Rabbit Stifado (small onions) in red wine sauce
Rabbit is one of the lightest and healthiest meats, with very little fat or cholesterol. Stifado, cooked with shallots, is one of the most common Greek versions of cooking rabbit.
This recipe is slightly different, because it does not call for tomato sauce. Instead, it relies on the flavors of the red wine sauce to do magic.
Our recipe is for six to eight people and the ingredients that we are going to need are the following:
So we start our recipe by washing and cleaning very well our rabbit meat, and patting them dry with paper towels or kitchen towels. Since we’ll soon be browning the meat in a frying pan, drying the meat well is an important step to avoid any access water from jumping out of the skillet or pan.
In a big pot, or a deep frying pan, you add the olive oil and on a low flame setting on the stove, you brown the meat for approximately ten minutes while continuously rotating the meat for even and consistent browning.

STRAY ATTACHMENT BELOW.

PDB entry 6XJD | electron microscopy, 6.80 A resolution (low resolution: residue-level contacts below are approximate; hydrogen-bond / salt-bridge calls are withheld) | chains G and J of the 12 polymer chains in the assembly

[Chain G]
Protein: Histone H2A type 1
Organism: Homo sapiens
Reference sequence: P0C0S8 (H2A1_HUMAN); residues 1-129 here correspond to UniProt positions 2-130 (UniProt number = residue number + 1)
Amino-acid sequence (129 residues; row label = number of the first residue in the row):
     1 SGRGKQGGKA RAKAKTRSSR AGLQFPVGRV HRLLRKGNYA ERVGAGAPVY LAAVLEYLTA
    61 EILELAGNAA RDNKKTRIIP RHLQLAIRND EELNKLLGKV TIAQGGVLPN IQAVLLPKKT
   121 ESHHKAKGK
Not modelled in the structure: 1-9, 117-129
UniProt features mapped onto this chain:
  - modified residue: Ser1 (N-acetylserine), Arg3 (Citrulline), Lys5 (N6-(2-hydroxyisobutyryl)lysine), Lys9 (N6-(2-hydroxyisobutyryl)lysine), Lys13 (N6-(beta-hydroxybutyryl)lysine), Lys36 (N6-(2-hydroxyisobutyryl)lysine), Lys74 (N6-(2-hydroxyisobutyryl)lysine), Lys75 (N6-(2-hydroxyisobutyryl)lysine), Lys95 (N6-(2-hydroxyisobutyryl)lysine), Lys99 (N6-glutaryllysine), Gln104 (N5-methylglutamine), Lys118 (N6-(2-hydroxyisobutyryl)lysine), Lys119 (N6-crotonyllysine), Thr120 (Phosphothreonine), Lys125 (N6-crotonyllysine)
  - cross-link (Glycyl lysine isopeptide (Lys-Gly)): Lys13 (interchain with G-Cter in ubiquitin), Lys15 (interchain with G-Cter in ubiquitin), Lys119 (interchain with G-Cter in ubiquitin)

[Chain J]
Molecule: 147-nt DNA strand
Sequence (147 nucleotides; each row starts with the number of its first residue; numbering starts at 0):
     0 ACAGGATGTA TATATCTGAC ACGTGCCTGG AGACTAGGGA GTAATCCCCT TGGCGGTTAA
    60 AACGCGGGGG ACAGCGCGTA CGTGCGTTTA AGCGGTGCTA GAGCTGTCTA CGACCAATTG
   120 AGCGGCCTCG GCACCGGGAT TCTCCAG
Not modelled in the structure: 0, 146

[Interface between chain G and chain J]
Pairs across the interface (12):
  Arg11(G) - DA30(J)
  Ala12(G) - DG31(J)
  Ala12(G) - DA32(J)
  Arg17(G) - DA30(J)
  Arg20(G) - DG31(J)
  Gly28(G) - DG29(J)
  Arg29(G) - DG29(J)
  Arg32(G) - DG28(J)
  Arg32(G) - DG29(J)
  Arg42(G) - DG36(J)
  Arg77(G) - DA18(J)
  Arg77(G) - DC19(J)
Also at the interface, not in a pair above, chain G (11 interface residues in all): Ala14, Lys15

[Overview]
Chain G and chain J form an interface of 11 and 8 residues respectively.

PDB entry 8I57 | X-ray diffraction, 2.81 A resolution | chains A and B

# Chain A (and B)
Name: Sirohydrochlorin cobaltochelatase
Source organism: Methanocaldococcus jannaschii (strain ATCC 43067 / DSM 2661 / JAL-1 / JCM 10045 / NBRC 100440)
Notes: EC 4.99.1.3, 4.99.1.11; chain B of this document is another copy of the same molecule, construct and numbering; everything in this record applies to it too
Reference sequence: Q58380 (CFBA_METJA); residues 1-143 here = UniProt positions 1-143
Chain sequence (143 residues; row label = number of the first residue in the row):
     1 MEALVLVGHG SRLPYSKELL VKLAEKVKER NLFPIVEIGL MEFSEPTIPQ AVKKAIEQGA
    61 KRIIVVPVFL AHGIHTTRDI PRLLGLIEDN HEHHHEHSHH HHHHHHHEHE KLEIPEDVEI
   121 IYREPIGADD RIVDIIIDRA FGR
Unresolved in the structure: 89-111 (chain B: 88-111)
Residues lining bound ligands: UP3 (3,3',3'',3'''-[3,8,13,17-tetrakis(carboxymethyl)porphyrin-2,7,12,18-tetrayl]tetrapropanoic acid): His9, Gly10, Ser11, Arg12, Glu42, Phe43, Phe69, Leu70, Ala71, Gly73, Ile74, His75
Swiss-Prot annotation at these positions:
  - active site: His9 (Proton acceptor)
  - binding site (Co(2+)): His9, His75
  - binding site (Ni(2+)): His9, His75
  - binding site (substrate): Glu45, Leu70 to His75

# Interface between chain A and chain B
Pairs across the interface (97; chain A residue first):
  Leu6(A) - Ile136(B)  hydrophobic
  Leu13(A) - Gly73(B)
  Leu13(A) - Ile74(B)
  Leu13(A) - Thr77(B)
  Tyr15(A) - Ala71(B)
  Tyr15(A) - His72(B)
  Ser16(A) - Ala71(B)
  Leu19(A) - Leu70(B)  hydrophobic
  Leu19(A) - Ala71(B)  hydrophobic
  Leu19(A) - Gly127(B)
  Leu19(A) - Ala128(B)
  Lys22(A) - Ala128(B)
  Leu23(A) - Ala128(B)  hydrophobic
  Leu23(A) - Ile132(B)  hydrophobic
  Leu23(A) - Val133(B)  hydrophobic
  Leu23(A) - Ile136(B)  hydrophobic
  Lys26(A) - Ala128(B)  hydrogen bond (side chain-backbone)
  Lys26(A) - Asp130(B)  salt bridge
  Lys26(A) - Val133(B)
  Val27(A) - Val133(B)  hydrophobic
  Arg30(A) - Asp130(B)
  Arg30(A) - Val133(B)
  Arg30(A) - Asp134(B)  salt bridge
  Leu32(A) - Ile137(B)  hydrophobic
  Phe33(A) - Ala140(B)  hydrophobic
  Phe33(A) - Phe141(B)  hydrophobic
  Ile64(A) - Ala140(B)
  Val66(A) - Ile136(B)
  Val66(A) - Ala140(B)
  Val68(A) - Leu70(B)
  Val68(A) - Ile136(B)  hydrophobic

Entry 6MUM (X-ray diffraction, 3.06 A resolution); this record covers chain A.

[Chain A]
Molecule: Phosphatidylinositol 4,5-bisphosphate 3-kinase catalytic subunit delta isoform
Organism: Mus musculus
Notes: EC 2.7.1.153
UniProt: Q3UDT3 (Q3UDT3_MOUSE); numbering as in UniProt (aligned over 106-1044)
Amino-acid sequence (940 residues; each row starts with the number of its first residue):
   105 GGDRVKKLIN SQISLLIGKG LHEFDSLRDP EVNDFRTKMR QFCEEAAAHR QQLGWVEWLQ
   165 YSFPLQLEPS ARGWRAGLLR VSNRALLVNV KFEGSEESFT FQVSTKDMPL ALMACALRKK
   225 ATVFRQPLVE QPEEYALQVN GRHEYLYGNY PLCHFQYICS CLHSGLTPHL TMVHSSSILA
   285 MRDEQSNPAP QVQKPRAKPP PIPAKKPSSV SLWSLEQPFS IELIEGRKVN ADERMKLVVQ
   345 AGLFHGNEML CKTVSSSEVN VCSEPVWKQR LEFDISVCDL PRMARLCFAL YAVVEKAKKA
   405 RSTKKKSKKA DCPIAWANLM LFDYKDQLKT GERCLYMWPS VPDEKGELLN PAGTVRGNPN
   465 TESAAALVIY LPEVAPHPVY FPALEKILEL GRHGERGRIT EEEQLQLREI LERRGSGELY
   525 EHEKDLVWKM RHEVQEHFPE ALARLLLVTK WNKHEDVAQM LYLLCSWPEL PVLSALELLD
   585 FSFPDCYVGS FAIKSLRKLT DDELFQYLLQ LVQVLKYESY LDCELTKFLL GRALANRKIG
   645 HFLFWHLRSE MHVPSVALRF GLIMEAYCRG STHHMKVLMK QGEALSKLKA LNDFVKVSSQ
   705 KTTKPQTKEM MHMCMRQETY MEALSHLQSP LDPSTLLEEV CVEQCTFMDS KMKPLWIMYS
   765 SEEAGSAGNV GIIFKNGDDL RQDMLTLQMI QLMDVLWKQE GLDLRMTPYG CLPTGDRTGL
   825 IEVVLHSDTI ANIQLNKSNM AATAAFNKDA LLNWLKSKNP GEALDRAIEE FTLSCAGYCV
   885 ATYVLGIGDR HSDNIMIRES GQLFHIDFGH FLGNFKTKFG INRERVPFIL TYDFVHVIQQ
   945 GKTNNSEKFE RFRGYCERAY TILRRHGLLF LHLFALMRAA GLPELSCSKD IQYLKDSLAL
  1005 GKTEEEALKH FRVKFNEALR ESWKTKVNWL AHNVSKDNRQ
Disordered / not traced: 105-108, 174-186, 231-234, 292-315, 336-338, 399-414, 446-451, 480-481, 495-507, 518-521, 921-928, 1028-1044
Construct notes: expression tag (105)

When its done we then add two cups of water, the two bay leaves, the pepper corns, old spice corns (as many of both corns as desired - we recommend 7-8 pepper corns, and 2-3 old spice corns), one cinnammon stick and two or three clovers. This is how we cook this recipe, although every cook strikes his or her own balance with aromatic spices. Use your own preferences and tastes as the best guide.
You cover the pot and leave the spices for five minutes to offer up their wonderful aromas. After five minutes you start adding the sweet onions...if they’re very small, just add them whole. For any bigger ones, simply cut them in the middle and throw them into the mix. Let the food keep boiling, uncovered, for approximately ten to fifteen minutes.
After that, add the red wine and cover the pot. Let the food keep boiling, slowly on a low flame, for fifty minutes to an hour, while making an effort not to open the lid at all during this time.
Serve the rabbit stifado warm with homemade fries or baked potatoes, and either a dry light-bodied red wine, such as a Chambourcin, or else a dry white wine, such as a crisp Pinot Grigio.
|New Jersey Wineries › Cooking with Wine › Rabbit Stifado|
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